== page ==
[Kenneth I Juster]
The US-India partnership is as conse quential as any relationship in international affairs. Our strategic partnership is designed to strengthen both countries and to have a beneficial impact on the Indo-Pacific region.
Over the last 17 years, we have laid a strong foundation for a strategic partnership that can have a significant, positive impact on the 21st century and beyond. It is now time to build upon this foundation in a flexible but purposive manner. We must move beyond our growing pains and help shape a stable architecture for the region.
We need to make sure that the India-US strategic partnership is a durable one. The longstanding commitment of the United States to a free, secure, and open Indo-Pacific has underpinned the stability and remarkable economic rise of this region – to the benefit of all of us.
The United States will remain committed to this region – as we are to the rules-based international order – because our future is inextricably linked to it. We welcome India’s leadership with us in this venture – as partners bolstered by conviction and working with like-minded nations on a regional architecture to ensure that the Indo-Pacific – in the words of Secretary of State Rex Tillerson – is increasingly a place of peace, stability, and growing prosperity, rather than one of disorder, conflict, and predatory economic policy.
Our cooperation on defence and counter-terrorism has been a key pillar of our partnership. US defence companies have already invested in India, producing components for complex defense systems. We seek to assist India’s efforts to build up its indigenous defence capabilities, as well as enhance the inter-operability of our two forces as major defence partners in the Indo-Pacific region.
We should put the same strategic lens on our economic relationship that we have applied to our defence relationship. A number of US companies have reported increasing difficulties conducting business in the largest market in the region – China. Accordingly, some companies are downgrading their operations there, while others are looking with great interest at alternative markets.
India can seize the strategic opportunity – through trade and investment – to become an alternative hub for US business in the Indo-Pacific region. Free and fair trade will support and accelerate Prime Minister Narendra Modi’s effort to improve India’s long-term growth in a sustained way. Moreover, ‘America First’ and ‘Make in India’ are not incompatible. Rather, investing in each other’s markets will increase our economic interactions and volume of trade; lead to collaboration on emerging technologies; and create jobs in both countries.
Accelerating the economic and regulatory reform process already begun by Prime Minister Modi will help ensure India is seen as an increasingly efficient, transparent, and well-regulated market, further promoting growth and development. Continued reforms and trade liberalization will also enable Indian products to more readily become part of the global supply chain, thereby accelerating job creation.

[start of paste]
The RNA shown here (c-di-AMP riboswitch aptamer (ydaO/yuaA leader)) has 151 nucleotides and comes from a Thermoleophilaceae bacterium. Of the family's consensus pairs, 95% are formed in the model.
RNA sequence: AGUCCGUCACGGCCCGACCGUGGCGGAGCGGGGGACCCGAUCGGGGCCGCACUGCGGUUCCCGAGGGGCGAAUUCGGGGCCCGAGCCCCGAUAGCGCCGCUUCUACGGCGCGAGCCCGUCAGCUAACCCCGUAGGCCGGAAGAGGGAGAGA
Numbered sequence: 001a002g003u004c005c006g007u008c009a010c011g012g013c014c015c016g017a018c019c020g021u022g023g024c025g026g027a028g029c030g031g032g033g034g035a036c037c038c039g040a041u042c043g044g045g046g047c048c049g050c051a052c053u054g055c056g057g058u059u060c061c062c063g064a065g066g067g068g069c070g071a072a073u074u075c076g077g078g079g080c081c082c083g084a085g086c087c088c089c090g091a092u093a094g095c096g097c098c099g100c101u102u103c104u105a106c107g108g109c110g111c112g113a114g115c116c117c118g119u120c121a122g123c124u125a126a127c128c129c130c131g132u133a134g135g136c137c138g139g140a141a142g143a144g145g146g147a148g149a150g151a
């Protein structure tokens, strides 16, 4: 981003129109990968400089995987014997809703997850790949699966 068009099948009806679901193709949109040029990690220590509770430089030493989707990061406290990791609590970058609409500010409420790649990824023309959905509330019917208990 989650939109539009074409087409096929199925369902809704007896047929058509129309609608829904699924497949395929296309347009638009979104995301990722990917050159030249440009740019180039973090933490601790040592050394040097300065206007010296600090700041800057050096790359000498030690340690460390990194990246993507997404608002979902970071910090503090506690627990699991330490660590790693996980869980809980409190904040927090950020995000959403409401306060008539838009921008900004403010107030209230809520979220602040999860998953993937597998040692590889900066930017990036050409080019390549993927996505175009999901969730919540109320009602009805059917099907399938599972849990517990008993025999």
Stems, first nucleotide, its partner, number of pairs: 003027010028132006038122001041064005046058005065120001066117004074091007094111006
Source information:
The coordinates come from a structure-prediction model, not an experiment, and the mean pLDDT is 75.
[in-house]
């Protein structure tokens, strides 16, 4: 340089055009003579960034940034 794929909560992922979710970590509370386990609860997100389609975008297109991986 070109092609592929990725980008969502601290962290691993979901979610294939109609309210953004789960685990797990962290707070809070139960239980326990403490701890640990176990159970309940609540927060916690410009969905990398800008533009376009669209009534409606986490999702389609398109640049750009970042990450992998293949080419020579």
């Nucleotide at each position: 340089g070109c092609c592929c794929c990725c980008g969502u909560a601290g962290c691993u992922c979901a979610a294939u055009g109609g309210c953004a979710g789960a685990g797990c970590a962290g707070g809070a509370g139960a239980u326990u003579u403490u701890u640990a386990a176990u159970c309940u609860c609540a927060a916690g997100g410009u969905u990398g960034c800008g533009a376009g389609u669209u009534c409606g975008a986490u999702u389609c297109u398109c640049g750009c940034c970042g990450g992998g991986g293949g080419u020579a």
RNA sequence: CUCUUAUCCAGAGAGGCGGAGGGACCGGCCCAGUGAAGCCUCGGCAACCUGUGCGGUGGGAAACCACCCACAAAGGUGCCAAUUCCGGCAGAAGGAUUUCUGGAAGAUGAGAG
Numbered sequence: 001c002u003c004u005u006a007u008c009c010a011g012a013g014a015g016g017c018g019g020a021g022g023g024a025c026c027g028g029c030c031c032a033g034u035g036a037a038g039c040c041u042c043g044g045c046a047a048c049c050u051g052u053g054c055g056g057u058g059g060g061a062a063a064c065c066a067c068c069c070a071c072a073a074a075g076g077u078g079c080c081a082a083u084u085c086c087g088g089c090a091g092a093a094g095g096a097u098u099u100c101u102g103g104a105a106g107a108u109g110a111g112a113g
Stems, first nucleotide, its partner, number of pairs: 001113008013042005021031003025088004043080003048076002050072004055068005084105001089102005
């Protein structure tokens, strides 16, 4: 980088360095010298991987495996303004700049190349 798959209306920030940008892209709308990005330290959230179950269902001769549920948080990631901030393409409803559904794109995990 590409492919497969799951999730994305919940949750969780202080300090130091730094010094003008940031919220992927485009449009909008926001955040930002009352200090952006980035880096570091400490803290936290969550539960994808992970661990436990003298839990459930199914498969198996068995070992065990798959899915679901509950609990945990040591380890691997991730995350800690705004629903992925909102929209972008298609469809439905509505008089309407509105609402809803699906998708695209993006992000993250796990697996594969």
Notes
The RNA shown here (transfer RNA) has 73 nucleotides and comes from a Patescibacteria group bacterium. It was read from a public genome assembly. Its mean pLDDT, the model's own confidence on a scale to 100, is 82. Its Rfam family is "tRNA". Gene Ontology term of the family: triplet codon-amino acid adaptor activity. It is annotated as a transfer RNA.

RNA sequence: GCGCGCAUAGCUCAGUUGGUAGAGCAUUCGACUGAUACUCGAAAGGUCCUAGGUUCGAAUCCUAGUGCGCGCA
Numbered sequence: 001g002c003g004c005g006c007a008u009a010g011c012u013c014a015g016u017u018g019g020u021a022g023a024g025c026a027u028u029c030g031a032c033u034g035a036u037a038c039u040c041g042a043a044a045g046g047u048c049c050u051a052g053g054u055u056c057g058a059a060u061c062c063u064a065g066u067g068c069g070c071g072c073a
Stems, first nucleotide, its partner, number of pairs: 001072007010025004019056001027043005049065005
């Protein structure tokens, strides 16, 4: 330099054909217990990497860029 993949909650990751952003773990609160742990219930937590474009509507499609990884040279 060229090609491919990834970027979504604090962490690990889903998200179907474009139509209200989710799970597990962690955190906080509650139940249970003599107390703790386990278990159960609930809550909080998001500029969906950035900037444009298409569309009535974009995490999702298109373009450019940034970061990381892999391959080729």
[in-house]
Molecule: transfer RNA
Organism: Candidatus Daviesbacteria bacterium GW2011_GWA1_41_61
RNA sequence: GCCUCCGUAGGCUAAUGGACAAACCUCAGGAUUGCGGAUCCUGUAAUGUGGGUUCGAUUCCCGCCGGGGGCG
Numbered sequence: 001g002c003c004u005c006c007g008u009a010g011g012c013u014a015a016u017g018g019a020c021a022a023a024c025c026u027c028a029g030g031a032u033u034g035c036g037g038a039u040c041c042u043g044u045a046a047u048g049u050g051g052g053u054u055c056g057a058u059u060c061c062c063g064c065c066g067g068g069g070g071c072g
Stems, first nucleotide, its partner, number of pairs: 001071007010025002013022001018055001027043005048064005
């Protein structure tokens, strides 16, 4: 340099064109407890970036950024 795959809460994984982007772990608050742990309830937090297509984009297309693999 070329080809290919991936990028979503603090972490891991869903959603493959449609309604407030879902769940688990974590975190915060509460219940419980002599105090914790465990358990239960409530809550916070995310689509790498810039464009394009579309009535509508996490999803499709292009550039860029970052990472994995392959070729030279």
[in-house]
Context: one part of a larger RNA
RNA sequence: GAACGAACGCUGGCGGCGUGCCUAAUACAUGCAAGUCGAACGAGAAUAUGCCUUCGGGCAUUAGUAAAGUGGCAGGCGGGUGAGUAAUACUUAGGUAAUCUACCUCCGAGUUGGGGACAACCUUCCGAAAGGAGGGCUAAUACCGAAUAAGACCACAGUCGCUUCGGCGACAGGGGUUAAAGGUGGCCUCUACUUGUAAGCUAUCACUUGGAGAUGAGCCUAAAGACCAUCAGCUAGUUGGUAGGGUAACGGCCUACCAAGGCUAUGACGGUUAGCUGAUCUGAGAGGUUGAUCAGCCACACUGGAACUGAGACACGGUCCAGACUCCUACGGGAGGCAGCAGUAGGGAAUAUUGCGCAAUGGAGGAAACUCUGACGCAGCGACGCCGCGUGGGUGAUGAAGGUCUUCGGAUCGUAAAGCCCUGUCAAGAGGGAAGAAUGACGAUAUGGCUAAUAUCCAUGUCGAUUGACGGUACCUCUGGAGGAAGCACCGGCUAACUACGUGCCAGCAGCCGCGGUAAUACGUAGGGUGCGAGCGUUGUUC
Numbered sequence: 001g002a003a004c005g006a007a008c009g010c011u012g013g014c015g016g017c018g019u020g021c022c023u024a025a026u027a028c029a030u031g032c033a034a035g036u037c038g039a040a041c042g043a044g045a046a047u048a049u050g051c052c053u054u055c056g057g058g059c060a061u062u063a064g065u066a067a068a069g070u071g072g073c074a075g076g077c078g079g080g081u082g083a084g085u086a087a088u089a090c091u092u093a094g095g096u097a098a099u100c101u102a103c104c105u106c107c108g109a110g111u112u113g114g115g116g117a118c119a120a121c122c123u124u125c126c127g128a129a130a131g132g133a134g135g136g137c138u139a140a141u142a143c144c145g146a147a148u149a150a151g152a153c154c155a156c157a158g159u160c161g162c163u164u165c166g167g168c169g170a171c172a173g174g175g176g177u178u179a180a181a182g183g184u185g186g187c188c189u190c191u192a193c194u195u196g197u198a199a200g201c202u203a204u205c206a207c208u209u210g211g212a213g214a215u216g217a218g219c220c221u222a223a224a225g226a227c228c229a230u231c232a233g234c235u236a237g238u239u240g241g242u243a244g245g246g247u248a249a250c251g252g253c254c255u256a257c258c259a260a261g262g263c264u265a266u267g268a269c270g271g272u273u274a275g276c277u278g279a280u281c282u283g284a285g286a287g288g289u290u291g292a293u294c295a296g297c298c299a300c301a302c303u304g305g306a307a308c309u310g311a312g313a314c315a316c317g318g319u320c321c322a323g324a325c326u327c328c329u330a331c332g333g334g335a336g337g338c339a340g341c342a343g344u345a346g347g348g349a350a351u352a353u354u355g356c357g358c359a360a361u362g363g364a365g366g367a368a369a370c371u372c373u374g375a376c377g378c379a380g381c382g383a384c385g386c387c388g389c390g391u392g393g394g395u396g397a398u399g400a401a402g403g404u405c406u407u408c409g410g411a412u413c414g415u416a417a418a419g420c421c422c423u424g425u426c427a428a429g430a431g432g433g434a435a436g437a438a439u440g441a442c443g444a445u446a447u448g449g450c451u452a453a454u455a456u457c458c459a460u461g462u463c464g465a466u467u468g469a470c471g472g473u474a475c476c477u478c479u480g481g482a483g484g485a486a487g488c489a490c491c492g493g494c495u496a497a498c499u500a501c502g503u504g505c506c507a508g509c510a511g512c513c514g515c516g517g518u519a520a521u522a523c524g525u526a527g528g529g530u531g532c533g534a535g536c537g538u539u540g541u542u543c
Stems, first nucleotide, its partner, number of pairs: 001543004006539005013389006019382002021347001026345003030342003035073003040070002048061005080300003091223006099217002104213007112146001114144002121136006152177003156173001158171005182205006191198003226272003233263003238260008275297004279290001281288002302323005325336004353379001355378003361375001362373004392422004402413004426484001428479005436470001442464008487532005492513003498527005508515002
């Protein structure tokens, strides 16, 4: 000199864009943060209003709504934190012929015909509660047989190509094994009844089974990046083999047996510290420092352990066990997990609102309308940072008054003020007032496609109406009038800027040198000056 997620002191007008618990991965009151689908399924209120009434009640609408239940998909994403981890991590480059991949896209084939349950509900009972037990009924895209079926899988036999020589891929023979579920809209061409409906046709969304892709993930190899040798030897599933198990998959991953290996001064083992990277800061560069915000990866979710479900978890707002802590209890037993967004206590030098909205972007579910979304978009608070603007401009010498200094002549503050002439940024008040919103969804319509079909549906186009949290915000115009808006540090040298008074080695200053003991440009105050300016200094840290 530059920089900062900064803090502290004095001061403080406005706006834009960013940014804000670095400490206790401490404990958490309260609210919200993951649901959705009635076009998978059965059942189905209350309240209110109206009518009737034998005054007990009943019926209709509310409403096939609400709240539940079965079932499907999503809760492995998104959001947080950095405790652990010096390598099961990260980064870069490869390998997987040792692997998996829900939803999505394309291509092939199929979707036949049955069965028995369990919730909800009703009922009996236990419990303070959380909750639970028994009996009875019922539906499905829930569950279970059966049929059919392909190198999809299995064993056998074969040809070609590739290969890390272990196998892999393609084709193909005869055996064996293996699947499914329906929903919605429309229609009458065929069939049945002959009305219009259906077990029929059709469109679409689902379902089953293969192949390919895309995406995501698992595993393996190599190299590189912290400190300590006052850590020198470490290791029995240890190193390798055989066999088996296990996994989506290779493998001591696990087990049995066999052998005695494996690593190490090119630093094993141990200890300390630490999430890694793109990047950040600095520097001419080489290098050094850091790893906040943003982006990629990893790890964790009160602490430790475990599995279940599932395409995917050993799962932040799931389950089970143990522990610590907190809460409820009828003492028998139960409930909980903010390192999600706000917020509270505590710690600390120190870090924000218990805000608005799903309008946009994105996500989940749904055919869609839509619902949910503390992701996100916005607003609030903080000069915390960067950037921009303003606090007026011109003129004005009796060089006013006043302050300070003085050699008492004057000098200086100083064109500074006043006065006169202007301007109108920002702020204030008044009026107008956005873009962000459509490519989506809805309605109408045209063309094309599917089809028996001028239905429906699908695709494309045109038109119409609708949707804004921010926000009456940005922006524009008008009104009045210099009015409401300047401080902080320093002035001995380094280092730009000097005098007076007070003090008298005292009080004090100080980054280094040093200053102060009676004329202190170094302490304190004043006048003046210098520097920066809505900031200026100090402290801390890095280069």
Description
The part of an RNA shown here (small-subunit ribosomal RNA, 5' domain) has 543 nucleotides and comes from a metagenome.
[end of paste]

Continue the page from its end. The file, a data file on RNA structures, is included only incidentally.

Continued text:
There are many benefits to growing our bilateral economic relationship and making India a regional hub for US usiness. We saw on display at the recent Global Entrepreneurship Summit in Hyderabad the critical and positive impact that an enabling environment for innovation has on a nation’s economy. America is a leader in entrepreneurship and innovation, and already has extensive linkages with India in the technology sector. Opening India’s market further to US trade and investment will spur India-US collaboration on many emerging technologies that will drive and protect our economies, including those related to advanced manufacturing and cyber security.
Greater US trade and investment, combined with a strong environment protecting intellectual property, will lead to increased flows of capital and sharing of intellectual know-how. Technological transformation requires constant upgrades, which occur when countries are involved in unimpeded international economic and data flows.
Increased openness to US goods and services, and an expanded presence of US companies, will also stimulate private sector investment in improved infrastructure and overall connectivity. As an example, US companies have innovative technologies that could support India’s ambitious goal to create 100 smart cities across the country.
Another area ripe for cooperation is energy. The United States is uniquely positioned to offer India a comprehensive energy partnership. This includes all forms of energy – coal, crude oil, natural gas, and nuclear power, as well as technology related to clean fossil fuels, smart grids, energy storage, and renewable resources. Last year the United States exported its first major shipment of crude oil to India. The United States can also help provide the supporting services, infrastructure, and technology that are necessary for India’s efforts to further develop domestic sources of energy and enhance energy security.
Increased heft in India-US economic relations would necessarily provide a broader and deeper, long-term US commitment to India and the Indo-Pacific region. This would complement our growing defense and counter-terrorism partnership, and moderate any policy differences that might arise along the way.
One constant in today’s turbulent world is – and always should be – the strength of the US-India partnership. While both India and the United States cherish our independence and sovereignty, the true value of our partnership is that it can better enable each of us to positively influence global affairs and achieve our greatest aspirations for the security and prosperity of our people. (The writer is the United States Ambassador to India)